How can they be controlled?
Various products claim to help eliminate dust mites. In fact, many acaracides have been field tested in clinical trials, including
pyrethroids, organochlorides, benzyl benzoate, thiabendazole, triclosan, silver and tributyltin oxide. Most have been unsuccessful.
For example, permethrin-treated carpets showed no success in reducing dust mite numbers. With benzyl benzoate, the exact acaracide
mechanism of action is unknown but is thought to be a gut poison to dust mites. It works via contact and lethal ingestion
by the mites. Laboratory trials show benzyl benzoate to be highly effective, but field trials have been disappointing. The
chemical was unable to penetrate fabrics at the manufacturer's suggested dose and application time yet showed some success
when applied at a higher concentration and left down longer (four hours vs. 12 hours).
Other treatments such as dehumidifiers reduced the humidity of room air, but the upper layers of the carpet and mattress still
had the required humidity needed by dust mites to feed and reproduce. Steam cleaning has been found to be helpful, but ultraviolet
light treatments have not been studied as of yet.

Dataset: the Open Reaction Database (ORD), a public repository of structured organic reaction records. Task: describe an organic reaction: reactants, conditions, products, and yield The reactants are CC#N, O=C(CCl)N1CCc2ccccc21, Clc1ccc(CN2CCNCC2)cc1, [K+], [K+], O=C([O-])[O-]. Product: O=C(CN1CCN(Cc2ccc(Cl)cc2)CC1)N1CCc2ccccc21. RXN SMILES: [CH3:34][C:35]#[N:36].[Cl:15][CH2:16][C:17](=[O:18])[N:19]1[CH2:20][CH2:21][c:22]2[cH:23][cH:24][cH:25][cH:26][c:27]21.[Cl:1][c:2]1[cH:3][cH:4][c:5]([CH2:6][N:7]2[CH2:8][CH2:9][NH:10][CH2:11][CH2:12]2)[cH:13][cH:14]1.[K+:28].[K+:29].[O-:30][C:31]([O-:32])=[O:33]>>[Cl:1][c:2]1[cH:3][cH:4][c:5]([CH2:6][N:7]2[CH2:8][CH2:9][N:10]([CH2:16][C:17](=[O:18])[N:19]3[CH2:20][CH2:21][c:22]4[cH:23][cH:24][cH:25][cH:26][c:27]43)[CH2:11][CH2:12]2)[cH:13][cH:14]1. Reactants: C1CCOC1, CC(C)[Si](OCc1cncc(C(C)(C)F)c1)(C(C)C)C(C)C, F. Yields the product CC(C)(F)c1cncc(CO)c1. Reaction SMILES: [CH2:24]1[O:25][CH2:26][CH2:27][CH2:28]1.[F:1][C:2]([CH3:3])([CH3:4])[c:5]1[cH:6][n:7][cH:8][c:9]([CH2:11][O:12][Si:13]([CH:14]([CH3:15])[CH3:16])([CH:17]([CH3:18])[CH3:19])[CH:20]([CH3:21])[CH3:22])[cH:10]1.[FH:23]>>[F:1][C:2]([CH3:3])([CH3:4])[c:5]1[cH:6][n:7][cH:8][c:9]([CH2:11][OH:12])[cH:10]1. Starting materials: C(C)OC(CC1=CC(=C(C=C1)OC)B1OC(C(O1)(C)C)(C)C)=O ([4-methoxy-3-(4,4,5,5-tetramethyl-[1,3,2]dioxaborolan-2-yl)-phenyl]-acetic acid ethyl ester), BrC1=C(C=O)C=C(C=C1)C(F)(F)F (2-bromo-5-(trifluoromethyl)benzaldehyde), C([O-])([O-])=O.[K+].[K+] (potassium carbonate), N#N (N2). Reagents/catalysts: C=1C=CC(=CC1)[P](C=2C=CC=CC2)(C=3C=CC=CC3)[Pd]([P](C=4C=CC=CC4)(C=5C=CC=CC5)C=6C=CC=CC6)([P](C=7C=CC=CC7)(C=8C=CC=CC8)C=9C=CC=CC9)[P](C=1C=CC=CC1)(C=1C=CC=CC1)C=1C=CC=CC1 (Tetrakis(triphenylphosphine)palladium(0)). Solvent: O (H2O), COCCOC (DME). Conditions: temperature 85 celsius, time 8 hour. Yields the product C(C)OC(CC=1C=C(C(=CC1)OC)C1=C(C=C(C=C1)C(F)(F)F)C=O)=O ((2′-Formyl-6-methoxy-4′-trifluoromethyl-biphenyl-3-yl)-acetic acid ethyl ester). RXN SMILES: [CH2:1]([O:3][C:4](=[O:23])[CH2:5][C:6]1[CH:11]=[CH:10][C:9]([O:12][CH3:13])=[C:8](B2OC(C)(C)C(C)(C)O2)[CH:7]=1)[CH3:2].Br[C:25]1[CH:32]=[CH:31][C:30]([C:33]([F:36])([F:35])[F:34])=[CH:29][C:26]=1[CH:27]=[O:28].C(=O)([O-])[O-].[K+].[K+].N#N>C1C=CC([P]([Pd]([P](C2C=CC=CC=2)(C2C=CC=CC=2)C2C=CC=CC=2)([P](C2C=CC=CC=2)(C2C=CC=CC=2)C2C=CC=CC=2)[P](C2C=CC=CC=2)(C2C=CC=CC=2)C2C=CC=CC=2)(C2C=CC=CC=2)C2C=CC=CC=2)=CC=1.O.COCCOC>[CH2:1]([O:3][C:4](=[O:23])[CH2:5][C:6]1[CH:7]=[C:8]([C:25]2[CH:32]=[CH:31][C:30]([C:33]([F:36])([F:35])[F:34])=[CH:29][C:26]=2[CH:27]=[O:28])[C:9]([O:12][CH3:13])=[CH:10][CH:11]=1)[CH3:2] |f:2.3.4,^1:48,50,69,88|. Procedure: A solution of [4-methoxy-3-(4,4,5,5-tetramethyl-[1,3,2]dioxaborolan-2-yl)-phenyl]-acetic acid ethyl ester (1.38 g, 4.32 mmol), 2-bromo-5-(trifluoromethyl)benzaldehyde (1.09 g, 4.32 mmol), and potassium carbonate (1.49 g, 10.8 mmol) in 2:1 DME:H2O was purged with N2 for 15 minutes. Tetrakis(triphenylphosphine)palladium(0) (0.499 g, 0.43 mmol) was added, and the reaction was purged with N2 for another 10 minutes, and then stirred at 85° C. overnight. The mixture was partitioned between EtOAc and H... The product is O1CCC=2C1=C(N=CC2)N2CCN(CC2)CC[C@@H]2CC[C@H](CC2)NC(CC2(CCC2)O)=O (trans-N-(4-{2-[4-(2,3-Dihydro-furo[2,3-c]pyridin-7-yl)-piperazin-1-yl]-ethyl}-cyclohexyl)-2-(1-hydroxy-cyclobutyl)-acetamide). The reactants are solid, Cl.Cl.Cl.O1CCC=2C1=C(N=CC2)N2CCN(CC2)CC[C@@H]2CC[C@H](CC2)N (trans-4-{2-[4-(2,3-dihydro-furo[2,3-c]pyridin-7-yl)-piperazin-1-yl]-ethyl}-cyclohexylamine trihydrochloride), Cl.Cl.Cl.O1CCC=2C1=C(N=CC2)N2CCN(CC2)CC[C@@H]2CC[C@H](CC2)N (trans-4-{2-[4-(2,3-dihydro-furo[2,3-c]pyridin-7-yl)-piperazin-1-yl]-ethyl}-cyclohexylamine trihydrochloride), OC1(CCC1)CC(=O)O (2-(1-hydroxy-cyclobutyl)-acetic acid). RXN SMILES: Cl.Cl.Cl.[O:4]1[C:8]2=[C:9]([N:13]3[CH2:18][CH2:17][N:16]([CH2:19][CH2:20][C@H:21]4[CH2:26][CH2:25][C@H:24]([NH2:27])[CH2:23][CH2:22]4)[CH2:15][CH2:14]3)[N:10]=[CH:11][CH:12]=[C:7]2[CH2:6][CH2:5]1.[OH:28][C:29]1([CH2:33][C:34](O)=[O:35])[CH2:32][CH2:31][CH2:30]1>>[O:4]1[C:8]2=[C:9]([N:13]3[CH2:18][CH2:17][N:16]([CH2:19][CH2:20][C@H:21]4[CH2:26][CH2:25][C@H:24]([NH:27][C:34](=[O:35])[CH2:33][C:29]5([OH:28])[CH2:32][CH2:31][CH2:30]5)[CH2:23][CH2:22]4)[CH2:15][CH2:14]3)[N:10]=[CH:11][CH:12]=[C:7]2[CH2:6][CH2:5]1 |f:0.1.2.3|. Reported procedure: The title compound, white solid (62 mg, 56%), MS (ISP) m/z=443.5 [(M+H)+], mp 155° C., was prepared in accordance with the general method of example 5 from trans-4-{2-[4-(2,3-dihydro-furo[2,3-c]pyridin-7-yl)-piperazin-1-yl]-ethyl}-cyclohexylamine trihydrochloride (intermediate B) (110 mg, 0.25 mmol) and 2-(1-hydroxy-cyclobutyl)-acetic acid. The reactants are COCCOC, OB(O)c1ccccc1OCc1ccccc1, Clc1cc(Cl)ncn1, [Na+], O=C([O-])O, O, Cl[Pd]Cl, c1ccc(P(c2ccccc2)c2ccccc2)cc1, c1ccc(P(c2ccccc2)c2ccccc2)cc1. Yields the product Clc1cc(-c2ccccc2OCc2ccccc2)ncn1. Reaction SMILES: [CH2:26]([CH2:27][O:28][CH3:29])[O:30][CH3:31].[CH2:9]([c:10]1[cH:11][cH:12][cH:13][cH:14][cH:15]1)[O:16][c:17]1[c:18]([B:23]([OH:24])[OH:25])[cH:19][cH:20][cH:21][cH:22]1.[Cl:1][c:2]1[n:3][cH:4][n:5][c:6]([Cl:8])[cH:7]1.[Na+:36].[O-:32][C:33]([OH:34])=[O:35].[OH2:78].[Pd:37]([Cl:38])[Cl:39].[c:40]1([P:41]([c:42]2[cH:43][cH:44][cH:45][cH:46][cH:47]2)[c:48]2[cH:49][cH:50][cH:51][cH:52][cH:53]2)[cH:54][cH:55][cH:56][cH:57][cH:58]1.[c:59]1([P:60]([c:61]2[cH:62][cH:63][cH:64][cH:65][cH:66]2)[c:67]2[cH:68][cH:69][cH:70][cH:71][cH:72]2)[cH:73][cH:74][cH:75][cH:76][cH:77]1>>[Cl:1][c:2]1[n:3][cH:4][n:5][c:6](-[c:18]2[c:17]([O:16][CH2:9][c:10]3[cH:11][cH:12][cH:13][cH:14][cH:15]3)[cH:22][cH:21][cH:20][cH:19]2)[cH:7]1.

So what are some simple proven methods of controlling dust mites in the home? Washing bedding, cloth toys and fabrics at least
once weekly in hot water (> 50 C) or cold water adding tea tree oil or benzyl benzoate is helpful. Vacuuming picks up dead
mites because the live dust mites actually attach and hold onto fabrics. As an adjunct to other methods, vacuuming using a
HEPA filter can be helpful, but without a HEPA filter, it can actually make matters worse. Mattress and pillow covers serve
as barriers and along with the above suggestions, can be helpful. Airing bedding out in the hot sun or cold weather for a
good l2 hours has also shown to reduce dust mite numbers. Replacing dog beds at least every six months and washing them along
with cloth toys as per the above instructions at least weekly is a good idea.
Ultimately, treatment of dust mite allergy with immunotherapy, cyclosporine or antihistamines provides the most relief for
our allergic patients. Discussing the facts and fallacies of environmental treatment with clients can save them time and money
by avoiding unsuccessful methods.
Dr. Jeromin is a pharmacist and veterinary dermatologist in private practice in Cleveland, Ohio. She is a 1989 graduate of The Ohio State
University College of Veterinary Medicine and an adjunct professor at Case Western Reserve University's College of Medicine
For more information: Colloff M. Dust mites. Csiro Publishing, Australia, 2009.